In 1802 Thornton was one of the founders of the Christian Observer, the Clapham Sect's journal edited by Zachary Macaulay, to which he contributed many articles. He was also involved in supporting the spread of Christian missionary work, including the founding of the Society for Missions to Africa and the East (later the Church Missionary Society) in 1799, and the British and Foreign Bible Society (now the Bible Society) in 1804, of which he became the first treasurer. A friend of Hannah More, he assisted in the writing and publication of her Cheap Repository tracts. In 1806, Thornton served as Manager of the newly formed London Institution.

He was a pioneer of deaf education, setting up, with Rev John Townsend and Henry Cox Mason, rector of Bermondsey, Britain's first free school for deaf pupils,[3] the London Asylum for the Deaf and Dumb.[4] Its name and location changed over the centuries;[5] The Royal School for Deaf Children Margate closed in 2015.[6]

Personal life[edit]

In 1796 Thornton married Marianne Sykes (1765–1815), daughter of Joseph Sykes, a merchant from Hull. They had nine children. Both parents died in 1815 and the children were adopted by a family friend, Sir Robert Inglis.[7] The eldest child, Marianne Thornton, was a bluestocking who lived in Clapham for most of her long life. She was the subject of a biography by her cousin, E.M. Forster (1879–1970), the novelist, who was one of Henry Thornton's great-grandchildren. The eldest son, Henry Sykes Thornton (1800–1881), succeeded his father in the banking business, but the firm was merged into Williams Deacon's Bank following the financial crisis of 1825–6. One of the younger daughters, Sophia Thornton, married John Leslie-Melville, 9th Earl of Leven). Another daughter, Isabella, in 1841 married the clergyman Benjamin Harrison who became a Canon of Canterbury and Archdeacon of Maidstone.[8]

Henry Thornton was buried at St Paul's Church, Clapham where a commemorative plaque records the fact, with an additional reference to the family vault nearby. A selection of photographs is displayed on the website of the former school named after him.[9]


A successful merchant banker, as a monetary theorist Thornton has been described as the father of the modern central bank. An opponent of the real bills doctrine, he was a defender of the bullionist position and a significant figure in monetary theory, his process of monetary expansion anticipating Knut Wicksell's theory of the Cumulative process. His work on 19th century monetary theory has won praise from present-day economists for his forward-thinking ideas, including Friedrich Hayek, who wrote an introduction to his 'An Enquiry into the Nature and Effects of the Paper Credit of Great Britain', and John Maynard Keynes alike.[10]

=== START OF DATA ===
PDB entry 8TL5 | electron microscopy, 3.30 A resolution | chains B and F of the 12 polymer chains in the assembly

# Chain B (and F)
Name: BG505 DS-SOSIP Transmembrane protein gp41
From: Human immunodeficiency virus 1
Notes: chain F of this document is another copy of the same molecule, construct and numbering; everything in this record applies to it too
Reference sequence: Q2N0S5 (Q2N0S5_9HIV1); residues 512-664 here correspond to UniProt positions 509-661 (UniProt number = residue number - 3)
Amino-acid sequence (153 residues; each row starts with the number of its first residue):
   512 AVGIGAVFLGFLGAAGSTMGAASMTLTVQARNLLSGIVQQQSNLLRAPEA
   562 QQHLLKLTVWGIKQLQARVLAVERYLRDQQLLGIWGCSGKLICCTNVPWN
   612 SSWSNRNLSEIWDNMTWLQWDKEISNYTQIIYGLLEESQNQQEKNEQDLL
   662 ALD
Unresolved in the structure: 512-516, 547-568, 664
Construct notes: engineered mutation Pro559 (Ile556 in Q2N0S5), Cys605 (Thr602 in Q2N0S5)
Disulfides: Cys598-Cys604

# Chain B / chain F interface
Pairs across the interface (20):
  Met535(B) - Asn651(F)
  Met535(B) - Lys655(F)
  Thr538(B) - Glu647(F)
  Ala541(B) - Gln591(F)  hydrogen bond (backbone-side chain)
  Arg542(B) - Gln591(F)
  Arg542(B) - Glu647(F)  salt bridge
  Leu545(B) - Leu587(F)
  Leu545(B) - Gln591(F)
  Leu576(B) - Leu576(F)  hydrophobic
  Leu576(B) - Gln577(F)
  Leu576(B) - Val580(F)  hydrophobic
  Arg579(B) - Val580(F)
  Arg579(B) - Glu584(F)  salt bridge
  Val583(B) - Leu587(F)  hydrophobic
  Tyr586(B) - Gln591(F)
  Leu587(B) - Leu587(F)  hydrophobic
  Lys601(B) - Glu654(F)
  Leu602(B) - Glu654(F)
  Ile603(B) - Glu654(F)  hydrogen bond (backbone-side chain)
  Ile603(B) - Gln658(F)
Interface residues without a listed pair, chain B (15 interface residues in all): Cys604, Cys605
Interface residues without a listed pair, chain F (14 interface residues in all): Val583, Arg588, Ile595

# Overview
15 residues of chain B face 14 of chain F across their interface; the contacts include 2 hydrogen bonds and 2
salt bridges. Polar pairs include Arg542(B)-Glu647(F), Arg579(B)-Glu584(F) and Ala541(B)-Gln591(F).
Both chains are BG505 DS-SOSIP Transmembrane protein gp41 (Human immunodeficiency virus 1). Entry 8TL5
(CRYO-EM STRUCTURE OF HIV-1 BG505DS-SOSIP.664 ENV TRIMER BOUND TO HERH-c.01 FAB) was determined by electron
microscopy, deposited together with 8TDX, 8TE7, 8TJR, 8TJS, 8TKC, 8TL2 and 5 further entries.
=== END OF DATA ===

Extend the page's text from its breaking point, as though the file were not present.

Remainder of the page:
• An Enquiry into the Nature and Effects of the Paper Credit of Great Britain. London: J. Hatchard and Messrs. F. and C. Rivington. 1802. Retrieved 31 August 2023 – via Internet Archive.
  • Hayek, F.A., ed. (1939). An Enquiry into the Nature and Effects of the Paper Credit of Great Britain. London: George Allen & Unwin. Retrieved 31 August 2023 – via Internet Archive.
  • An Inquiry Into the Nature and Effects of the Paper Credit of Great Britain, 1807

See also[edit]


  1. ^ "Evangelical Central Bank Keynesian Henry Thornton". Retrieved 5 September 2009.
  2. ^ Cheap Repository for Moral and Religious Publications, [London] J. Marshall, printer to the Cheap Repository, [1795?]. English Short-title Catalogue T030543.
  3. ^ "Page:Dictionary of National Biography volume 57.djvu/112 - Wikisource, the free online library". en.wikisource.org. Retrieved 5 May 2018.
  4. ^ "Rev John Townsend (1757-1826), Founder of the London Asylum | UCL UCL Ear Institute & Action on Hearing Loss Libraries". blogs.ucl.ac.uk. Retrieved 5 May 2018.
  5. ^ "London Asylum for the Deaf and Dumb | UCL UCL Ear Institute & Action on Hearing Loss Libraries". blogs.ucl.ac.uk. Retrieved 5 May 2018.
  6. ^ "Closure of The Royal School for Deaf Children Margate". NDCS.org.uk. Retrieved 5 May 2018.
  7. ^ John Wolffe, 'Inglis, Sir Robert Harry, second baronet (1786–1855)’, Oxford Dictionary of National Biography, Oxford University Press, 2004 accessed 5 Feb 2012
  8. ^ W. H. Fremantle, 'Harrison, Benjamin (1808–1887)’, rev. George Herring, Oxford Dictionary of National Biography, Oxford University Press, 2004 accessed 5 Feb 2012
  9. ^ "Home | Old Thorntonians".
  10. ^ Philippe Beaugrand, Henry Thornton, un précurseur de J.M. Keynes, Paris: Presses Universitaires de France, 1981.


Parliament of Great Britain
Preceded by Member of Parliament for Southwark
1782 – 1800
With: Sir Richard Hotham to 1784
Sir Barnard Turner 1784
Paul Le Mesurier 1784–1796
George Woodford Thellusson 1796
George Tierney from 1796
Succeeded by
Parliament of the United Kingdom
Parliament of the United Kingdom
Preceded by
Parliament of Great Britain
Member of Parliament for Southwark
1801 – 1815
With: George Tierney to 1806
Sir Thomas Turton, Bt 1806–1812
Charles Calvert from 1812
Succeeded by